My ongoing efforts at education and outreach would not be possible without YOU!!! 
Its good to know that what I produce is read and of interest. Twitter has given me a more regular way to share..but the blog remains appropriate for "long form" stories...

Thanks to everyone who follows! 

For those who are interested, I actually try to keep track of my new species on this post. It shows images of each! (its a little behind at the moment..but soon!)

Thursday, December 24, 2015

Happy Holidays! Protoreaster lincki! A festively colored tropical Indian Ocean starfish for your winter solstice!

Image taken by Jan Mees. From the World Registry of Marine Species
This week, a photoessay and odd little facts about this very strikingly colored/decorated oreasterid starfish, Protoreaster lincki!  You can check this past post on how to tell Protoreaster species from the similar Pentaceraster species..

This is a shallow-water tropical species known primarily from the western Indian Ocean, especially on the east African coast. The species descriptor "lincki" is named for the German naturalist Johann Heinrich Linck, the author of a noted monograph on sea stars, De stellis marinis liber singularis published in 1733. Johann Linck is also the namesake of the familiar starfish genus Linckia. Many years ago I wrote a little bit about where funky starfish names come from before, especially Nardoa and Luidia.
We really don't know much about the primary biology of this species. Its thought that they feed primarily on microalgal film so presumably they are dependent on the "goo" on sea grass, sea bottoms, etc.  

This species is fairly easy to recognize due to its striking red on white coloration, but also the very distinctive pattern of spines and etc... There is some variation however. Spines in some individuals are more conical versus others which are more blunt...
Image taken by Adrian Pingstone 2005 at Bristol Zoo Aquarium, Bristol, England via Wikipedia

red starfish
Close up of Starfish (Protoreaster linckii), Kenya.
red-knobbed starfish (Protoreaster linckii)
Red, yellow, and grey starfish
Zanzibar Starfish
The spines on this species and other oreasterid starfish likely serve against larger predators. Its unclear if they are effective against smaller specialized echinoderm predators such as these harlequin shrimp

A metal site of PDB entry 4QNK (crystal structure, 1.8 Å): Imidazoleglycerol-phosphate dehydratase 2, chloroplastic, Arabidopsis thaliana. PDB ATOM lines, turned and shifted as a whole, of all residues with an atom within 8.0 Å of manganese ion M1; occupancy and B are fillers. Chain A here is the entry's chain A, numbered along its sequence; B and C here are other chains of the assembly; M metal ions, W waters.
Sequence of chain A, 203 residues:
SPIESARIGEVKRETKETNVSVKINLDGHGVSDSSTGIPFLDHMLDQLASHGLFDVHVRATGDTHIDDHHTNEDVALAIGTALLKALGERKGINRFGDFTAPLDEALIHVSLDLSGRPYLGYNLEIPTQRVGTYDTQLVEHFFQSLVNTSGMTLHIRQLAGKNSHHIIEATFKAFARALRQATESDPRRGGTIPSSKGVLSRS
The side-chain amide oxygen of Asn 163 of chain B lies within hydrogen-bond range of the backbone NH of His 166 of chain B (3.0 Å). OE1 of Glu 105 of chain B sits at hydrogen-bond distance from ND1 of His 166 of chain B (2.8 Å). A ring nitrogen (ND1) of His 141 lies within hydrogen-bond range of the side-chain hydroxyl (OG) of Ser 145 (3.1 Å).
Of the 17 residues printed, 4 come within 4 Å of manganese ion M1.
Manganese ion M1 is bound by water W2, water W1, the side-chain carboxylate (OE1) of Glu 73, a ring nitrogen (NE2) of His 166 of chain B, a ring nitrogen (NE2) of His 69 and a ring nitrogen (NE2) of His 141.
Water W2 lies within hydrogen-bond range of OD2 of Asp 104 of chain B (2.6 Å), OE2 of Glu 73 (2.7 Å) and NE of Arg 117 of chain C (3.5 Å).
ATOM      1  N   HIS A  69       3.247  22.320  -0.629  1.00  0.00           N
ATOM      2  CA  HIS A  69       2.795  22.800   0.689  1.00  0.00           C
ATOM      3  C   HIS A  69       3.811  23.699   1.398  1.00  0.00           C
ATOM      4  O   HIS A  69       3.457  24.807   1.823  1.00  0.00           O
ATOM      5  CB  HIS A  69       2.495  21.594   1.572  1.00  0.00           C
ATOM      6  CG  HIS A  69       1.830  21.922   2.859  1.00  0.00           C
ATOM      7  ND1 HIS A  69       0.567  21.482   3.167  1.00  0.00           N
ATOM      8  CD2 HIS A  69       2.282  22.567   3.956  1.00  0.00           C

Variation! The skeletal patterns on these sea stars are broadly consistent and distinctive for this species. But in the same way that people can have different hair and skin color, different facial features, etc. starfish show variation in spination, pattern and even color... 

Here are some examples. Its unclear if the differences are simply random or if they correspond to some kind of environmental factor such as food, etc.

Red-knobbed star

Tanzania, African coast.
Tanzania, African coast.
Red-knobbed Starfish
Tanzania, African coast
Tanzania March 2009 261
Zanzibar, African coast
Zanzibar 2005 192 (Large)
and the occasional 6 armed variant..
Red star on the beach

As with the Indo-Pacific species, P. nodosus, this species is fished for the tourist trade. Data about its reproductive abilities and "carrying capacity" for a fishery aren't well documented.
StarfishStarfish flashers

ART! For some odd reason, this species has also served as the inspiration for many distinct types of art. This postage stamp...for Mozambique in 1982 and the more recent rendition below it, including the pastel and of course TATTOOS! 
via the World Registry of Marine Species

Starfish by CreativeCurseKina on DeviantArt

starfish tattoo by SunofKyuss on DeviantArt

Happy Holidays from the Echinoblog!

Wednesday, December 9, 2015

What's up with dead starfish washed up on beaches?

So, for whatever reason, I've been noticing an uptick in the number of reports (and questions from the public) about moribund or otherwise dead starfishes (aka sea stars) being washed up on beaches en masse. 
to this account of Asterias rubens  from Pensam Beach, New North Wales in the UK,

And I've seen a host of different reports. Many from the southeast coast of the United States, in the United Kingdom and even from Cape Town, South Africa. 

I thought I would take a moment to provide what seems to be the MOST likely explanation: During storms, violent or strong water currents pick starfish up off soft sediment bottoms and wash them ashore.

Different species of starfish in different parts of the world are affected but all share certain commonalities.
Dead starfish at Budleigh Salterton March 2010
So here's the thing. As a scientist I've NOT actually seen storm-driven currents pick up hundreds to thousands of starfish and drop them on the beach. My conclusion is based on an assessment of various environmental factors which all point to, what seems to me, a parsimonious conclusion.

You'll often see a lot of officials and local biologists essentially say the same thing. There are LOTS of these starfish present AFTER a storm. 

None of them actually saw what happened (and how could they have?) but this seems like an explanation which fits all the facts. 

Lines of reasoning and evidence pointing to the "storms beach starfish" hypothesis
  • In almost EVERY instance that this has been reported, there have been reports of either storms or high winds. Even if this was not necessarily reported in the news report itself. For example in the case of the Queensland Pentaceraster case, there was a reported storm involving hail the day before!(here